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Earning a Black Belt

Many ask that question upon joining a dojo, "When will I earn a Black Belt?" and "How long will it take to earn a Black Belt?". In the old days if one asked this question most likely the Sensei would respond, "Five years." and the student might respond, "What if I train twice as hard?" and Sensei would then respond, "Ten years." and the student would respond, "What if I work day and night every day?" and Sensei would respond, "Then it would take you the rest of your life.

In today's world most perspective students would just scoff and walk out the door looking for someone who would respond in a manner that suits their ego and desires.

So, this brings us to the next question, "When do you get a black belt?". You find a competent teacher and a good school, begin your training and work hard. Someday - who knows when - it will come. When a student comes to realize that a black belt is not as important as practice itself then they may be approaching a black belt. When they realize that no matter how hard or long you practice and train it takes a life time of practice and study, until you die, to be a Martial Artist. Then they are approaching a black belt.

A student must also realize that their initial training is very important in reaching the level of black belt. That training determines how you will eventually turn out as a black belt. It is said, "Train hard!" which is easy to say yet very hard to do.

The first level of black belt is referred to in Japanese as "Sho Dan". It means first level or as I like to say it means you are finally a student of karate-do. Sho (first) is comprised of two radicals that mean "cloth" and "knife". It means to make a piece of clothing you must first create the pattern and then cut out that pattern. The pattern, comprised of that initial training, determines the style and look of a finished product. If the pattern is out of proportion or in error the clothes will not fit and will look terrible.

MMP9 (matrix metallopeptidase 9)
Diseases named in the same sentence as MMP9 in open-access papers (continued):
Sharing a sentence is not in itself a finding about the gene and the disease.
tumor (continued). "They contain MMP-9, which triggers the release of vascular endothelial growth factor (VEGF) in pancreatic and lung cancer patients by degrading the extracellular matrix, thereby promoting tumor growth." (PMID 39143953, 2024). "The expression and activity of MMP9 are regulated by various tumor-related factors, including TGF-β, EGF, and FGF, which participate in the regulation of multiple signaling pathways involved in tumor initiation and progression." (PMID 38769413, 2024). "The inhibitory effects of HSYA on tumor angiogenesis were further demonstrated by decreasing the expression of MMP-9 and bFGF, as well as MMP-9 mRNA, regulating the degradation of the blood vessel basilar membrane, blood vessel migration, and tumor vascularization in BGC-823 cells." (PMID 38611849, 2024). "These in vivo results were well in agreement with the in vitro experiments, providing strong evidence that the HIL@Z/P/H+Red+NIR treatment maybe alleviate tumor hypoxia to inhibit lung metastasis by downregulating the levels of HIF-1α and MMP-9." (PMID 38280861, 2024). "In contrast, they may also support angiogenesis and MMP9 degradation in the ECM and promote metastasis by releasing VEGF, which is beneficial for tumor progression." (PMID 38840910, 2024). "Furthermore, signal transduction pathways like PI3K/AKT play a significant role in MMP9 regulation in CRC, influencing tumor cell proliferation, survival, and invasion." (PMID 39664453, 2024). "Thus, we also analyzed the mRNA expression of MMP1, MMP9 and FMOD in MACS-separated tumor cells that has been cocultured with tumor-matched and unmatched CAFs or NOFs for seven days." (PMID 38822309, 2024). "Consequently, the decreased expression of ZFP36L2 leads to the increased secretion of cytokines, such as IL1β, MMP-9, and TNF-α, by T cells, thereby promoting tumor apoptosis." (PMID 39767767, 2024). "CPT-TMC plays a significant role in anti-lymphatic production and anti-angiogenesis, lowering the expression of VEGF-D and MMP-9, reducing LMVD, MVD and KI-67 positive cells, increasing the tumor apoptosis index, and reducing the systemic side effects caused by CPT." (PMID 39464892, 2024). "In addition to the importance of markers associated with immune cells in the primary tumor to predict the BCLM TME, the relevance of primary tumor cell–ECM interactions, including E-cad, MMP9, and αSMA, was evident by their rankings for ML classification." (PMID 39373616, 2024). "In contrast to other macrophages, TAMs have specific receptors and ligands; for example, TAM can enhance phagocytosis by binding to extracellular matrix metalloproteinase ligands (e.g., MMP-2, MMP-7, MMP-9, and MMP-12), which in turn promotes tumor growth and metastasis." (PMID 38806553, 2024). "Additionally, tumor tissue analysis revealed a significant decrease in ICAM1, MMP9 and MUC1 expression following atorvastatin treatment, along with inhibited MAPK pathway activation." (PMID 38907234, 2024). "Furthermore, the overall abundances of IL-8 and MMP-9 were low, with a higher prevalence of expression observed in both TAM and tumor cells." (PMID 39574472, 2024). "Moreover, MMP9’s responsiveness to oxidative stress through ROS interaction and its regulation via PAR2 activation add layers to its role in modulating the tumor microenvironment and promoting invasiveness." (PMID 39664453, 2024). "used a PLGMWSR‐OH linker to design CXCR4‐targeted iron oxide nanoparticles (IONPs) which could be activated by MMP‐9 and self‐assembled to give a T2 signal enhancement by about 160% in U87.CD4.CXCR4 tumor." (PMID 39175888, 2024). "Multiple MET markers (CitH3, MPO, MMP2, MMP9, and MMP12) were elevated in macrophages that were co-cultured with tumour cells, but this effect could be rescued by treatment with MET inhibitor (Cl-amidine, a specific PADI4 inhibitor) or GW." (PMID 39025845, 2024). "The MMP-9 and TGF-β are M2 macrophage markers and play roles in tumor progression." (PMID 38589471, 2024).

What should a student focus on if not attaining the black belt? They must focus on the energy they put into their practice. They must concentrate on their training with out regard to anything else. To achieve the level of black belt is not a quantitative which is measured or weighed like buying fruit in a grocery store. Your black belt has a great deal to do with you as a person; how you conduct yourself both in and outside of training, your attitude, your goals in life, how you handle obstructions in life, and how you persevere in practice are the important conditions of your black belt.

Practice has nothing to do with your belt yet it has everything to do with life and death. 

"Life and Death, same thing" - unknown. 

A black belt must become their true self. Practice leads to enlightenment into the nature of your true self.

When you give up all thoughts of rank, trophies, fame, money and mastery itself and become humble, gentle and you put others before yourself; when you study your true self you realize it has nothing to do with rank.

"To study the self is to forget the self. To forget the self is to understand all things." - Zen Master 

“When you make Shodan, you are like a baby just beginning to opening your eyes” ~Shimabuku Tatsuo Sensei explaining the levels of “Dan”